Wearable technology involves devices that are connected to the internet and deliver data, so decisions and/or actions can be taken instantly.
In 2019, the coronavirus that caused the COVID-19 pandemic not only turned the world on its head, but also placed supply chain management in the limelight.
Companies are concerned with multiple risk factors on a daily basis. Why are they blindsided by events beyond their control?
By Joris D’Incà
For customers, delivery is becoming a when-I-want-it-where-I-want-it service. So e-tailers, traditional retailers, and third‑party logistics players started using customer-determined delivery speeds, on‑demand time slots, and flexible delivery locations to separate themselves from the pack. Once the stuff of science fiction, in the new world, customers can get what they desire almost immediately with the press of a button. The question is: Who owns the customer?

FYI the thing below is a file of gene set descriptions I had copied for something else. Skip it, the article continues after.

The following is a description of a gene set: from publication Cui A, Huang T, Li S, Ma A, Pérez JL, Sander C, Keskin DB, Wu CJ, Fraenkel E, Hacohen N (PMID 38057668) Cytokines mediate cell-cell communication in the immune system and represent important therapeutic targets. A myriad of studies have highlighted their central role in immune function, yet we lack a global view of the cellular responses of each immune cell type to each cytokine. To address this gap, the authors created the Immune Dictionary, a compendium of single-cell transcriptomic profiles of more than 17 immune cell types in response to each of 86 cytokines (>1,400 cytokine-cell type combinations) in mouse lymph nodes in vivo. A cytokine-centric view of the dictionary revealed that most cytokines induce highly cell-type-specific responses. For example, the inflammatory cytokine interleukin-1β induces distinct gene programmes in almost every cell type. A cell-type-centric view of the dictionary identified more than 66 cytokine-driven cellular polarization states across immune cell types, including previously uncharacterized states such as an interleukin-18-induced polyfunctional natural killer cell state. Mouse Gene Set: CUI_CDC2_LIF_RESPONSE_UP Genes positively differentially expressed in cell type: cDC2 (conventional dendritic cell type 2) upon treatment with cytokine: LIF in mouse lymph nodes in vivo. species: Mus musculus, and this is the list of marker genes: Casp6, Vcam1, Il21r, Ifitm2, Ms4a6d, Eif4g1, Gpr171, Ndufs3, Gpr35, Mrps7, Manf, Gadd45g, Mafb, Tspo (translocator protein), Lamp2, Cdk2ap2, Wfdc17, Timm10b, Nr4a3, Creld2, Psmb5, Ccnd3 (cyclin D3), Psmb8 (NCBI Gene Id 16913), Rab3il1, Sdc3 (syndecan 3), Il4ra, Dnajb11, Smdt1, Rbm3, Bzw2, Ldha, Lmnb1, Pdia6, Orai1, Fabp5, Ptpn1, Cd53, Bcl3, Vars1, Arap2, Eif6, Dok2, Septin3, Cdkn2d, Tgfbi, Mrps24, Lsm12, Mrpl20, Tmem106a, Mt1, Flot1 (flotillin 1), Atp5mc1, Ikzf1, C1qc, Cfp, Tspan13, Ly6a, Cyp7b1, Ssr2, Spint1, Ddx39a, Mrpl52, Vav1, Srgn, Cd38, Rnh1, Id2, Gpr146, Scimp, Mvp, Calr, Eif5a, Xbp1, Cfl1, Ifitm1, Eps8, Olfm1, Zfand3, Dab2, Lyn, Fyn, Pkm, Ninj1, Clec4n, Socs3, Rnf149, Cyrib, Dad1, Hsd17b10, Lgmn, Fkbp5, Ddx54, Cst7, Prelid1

Why would you want your online students to count the number of items of cereal in a small container, a cup, of Froot Loops™? I get asked that question when I suggest that you have your students go to the grocery store and purhase a 1.5 oz container or Froot Loops™. The cost is about $1.25, or if the student has childen you can usually get four for $5.00. This exercise is good for courses in logistics, supply chain management, retail management, hospitality, packaging, marketing, manufacturing and materials management.
Assistant Professor, Transportation & Logistics Management at American Public University
Reports indicate an increase in global sourcing each year as companies attempt to capitalize on the business benefits of cost reductions, enhanced quality, improved efficiencies, and a competitive edge. However, organizations that participate in global supply chains can be exposed to increased complexity and uncertainty compared to those that operate domestically. If not managed properly, these risks can undermine the benefits of global sourcing.